What to tell insurers when buying life insurance

Published  02 July 2021
   7 min read

Many people assume that they’ll be asked lots of probing questions when they apply for life insurance, but the information insurers require from you depends entirely on the type of cover you're buying.

Here, we explain what sort of questions you should be prepared for, and why it's vital to provide the correct information.


Personal information

With all types of life cover you’ll need to provide some basic personal information, such as your name and address and whether you’re a UK resident.

Insurers will also want to know your age, as there is usually an age limit at which your cover must finish. Unless you’ve chosen to take out whole-of-life insurance, which as the name suggests, covers you for your whole life.


Age requirements for life insurance

For example, with most types of life insurance, if you apply for cover later in life, when you’re 70 or 75, the policy might have to end when you reach the age of 80 or 85.

The older you are when you apply, usually the higher your payments will be, as there’s a greater chance of a claim.

You have to be aged 18 or over to apply for most kinds of life cover, although with over-50s cover, as you might expect, you must be aged at least 50 to be able to apply for cover, and there’s often a maximum age of 80 or 85 for buying a policy.

Most over-50s plans have an age when you stop making payments, which is typically 90.

The older you are when you start your over-50s cover, the lower the payout will be when you die.


Medical information

If you’re buying a standard life insurance policy, you’ll be asked about your medical history, along with details of any illnesses you’re currently suffering from, or which you might have had in the past.

Insurers will want to know about your family medical history too, so whether there’s a history of any health issues in your family, such as cancer or heart disease.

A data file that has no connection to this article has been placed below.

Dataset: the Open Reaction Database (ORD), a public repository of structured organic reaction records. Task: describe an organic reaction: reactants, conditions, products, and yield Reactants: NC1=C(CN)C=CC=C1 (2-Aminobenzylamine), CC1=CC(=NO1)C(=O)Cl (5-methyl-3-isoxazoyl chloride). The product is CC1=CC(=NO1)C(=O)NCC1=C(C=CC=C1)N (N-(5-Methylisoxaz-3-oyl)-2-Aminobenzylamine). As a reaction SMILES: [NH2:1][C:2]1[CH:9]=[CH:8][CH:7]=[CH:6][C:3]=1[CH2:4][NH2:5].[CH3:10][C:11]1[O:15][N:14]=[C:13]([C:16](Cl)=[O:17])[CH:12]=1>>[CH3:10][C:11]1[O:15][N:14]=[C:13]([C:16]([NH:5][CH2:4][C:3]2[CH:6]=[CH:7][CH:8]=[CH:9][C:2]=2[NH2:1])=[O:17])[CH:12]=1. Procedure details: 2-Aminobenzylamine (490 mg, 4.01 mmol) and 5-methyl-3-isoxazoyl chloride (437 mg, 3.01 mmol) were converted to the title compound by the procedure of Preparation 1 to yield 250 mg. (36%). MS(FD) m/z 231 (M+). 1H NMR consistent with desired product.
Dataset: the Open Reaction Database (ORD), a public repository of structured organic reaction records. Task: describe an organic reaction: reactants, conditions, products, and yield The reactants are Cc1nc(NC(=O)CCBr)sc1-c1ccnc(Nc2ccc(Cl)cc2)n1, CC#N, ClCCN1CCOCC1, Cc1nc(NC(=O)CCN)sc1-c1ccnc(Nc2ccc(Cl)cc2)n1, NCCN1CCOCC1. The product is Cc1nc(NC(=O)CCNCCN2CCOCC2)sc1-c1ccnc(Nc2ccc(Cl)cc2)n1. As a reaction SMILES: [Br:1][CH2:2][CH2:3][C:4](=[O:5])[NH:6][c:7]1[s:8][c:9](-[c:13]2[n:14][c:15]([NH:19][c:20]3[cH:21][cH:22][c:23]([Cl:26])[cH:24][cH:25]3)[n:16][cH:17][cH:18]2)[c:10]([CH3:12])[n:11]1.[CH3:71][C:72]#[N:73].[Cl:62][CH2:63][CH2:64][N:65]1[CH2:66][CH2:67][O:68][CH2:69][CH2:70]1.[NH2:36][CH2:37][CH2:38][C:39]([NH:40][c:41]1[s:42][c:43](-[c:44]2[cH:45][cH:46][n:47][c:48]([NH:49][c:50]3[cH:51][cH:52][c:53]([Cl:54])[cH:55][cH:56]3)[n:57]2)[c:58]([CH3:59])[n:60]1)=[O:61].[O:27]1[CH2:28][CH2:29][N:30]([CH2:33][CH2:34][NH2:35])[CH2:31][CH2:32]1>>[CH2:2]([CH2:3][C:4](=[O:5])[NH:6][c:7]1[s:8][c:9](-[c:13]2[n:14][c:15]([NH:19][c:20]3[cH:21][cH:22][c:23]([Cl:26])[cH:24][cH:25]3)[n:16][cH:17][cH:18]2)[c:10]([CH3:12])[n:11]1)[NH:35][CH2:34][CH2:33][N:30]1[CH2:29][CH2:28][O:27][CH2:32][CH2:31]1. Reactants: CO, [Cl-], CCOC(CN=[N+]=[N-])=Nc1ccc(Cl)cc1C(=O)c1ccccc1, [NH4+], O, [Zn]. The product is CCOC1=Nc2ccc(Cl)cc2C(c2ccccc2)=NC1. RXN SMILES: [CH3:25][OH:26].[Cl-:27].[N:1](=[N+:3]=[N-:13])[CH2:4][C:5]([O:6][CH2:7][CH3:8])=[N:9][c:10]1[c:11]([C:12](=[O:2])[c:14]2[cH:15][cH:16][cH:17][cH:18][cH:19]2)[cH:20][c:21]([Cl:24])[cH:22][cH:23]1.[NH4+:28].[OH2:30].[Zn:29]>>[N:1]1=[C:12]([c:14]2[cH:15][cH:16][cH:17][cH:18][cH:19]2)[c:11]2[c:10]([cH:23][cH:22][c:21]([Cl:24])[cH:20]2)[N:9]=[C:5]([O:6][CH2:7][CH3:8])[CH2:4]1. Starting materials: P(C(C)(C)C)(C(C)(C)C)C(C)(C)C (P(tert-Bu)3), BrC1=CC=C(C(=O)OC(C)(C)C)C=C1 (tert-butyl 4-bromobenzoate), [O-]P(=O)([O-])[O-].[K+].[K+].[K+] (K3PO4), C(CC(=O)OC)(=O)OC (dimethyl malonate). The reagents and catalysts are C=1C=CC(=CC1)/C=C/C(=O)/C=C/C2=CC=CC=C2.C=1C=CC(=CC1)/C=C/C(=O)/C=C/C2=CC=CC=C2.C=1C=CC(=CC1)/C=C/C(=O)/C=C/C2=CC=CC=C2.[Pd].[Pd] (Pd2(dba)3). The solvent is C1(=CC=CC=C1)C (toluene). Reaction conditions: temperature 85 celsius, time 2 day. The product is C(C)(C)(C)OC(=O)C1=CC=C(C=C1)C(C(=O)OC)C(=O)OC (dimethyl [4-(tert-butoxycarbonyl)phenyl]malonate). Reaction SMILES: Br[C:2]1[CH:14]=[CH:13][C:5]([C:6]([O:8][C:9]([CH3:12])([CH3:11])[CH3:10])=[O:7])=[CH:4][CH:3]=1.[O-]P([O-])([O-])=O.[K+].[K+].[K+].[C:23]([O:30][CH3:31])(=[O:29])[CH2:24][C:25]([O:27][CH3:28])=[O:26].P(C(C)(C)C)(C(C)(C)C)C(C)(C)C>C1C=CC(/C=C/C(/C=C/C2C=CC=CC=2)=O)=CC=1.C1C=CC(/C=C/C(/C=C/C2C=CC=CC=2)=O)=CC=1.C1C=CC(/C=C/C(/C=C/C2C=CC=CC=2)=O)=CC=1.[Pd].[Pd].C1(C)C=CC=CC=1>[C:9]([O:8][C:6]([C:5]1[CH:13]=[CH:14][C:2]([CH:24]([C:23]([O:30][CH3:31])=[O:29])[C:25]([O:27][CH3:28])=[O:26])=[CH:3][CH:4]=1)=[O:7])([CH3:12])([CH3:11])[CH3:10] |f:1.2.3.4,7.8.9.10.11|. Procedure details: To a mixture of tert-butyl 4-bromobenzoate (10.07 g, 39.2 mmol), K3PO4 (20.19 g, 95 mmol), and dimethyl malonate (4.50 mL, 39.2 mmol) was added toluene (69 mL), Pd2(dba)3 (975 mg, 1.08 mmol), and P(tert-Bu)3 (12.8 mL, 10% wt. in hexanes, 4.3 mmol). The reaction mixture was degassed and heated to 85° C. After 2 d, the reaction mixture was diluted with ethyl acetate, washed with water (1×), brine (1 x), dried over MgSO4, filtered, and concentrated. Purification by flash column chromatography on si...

You’ll also be asked for details of any prescriptions or medication that you’re taking now, or that you’ve taken in the past few years, and whether you smoke or drink, and how much.

Insurers will want to know your height and weight measurements as well. They use this to calculate your Body Mass Index (BMI), which is essentially the ration between your weight and height.

If you have a high BMI index and are overweight, you’re likely to have to pay more for your life cover, as you’ll be considered at higher risk of premature death through weight-related health issues such as high blood pressure or coronary heart disease.


Your medical records

Insurers may also want to know your doctor’s name and address, but they’ll only be able to obtain your medical records with your written consent.

If you refuse to allow them access to your medical information, they might turn down your application if they don’t feel they have all the details they need to accept it.

Your health and weight won’t usually be taken into consideration if you have life cover through your employer, as they will typically arrange cover on a group basis rather than underwriting each person individually.


The truth matters

You should always be honest about any health conditions you have when you apply for life cover.

If you’re not upfront about any issues you might have, this could invalidate your cover and mean that any claim made is refused.

You don’t however, have to notify your insurer if you develop a health issue after you’ve take out cover, as the cover you have will be based on your health at the time you bought the policy.

When it comes to life insurance, whilst it might be tempting to ‘fudge’ on your application, honesty is always the best policy.


Melanie Wright is an award-winning freelance financial journalist, who has written about personal finance and consumer issues for the past 22 years. She is a former Deputy Editor of The Daily Telegraph's Your Money section, and wrote the Sunday Mirror’s Money section for more than a decade. She contributes to a wide range of publications and websites, including The Sunday Times, The Daily Telegraph, The Observer and the Radio Times.

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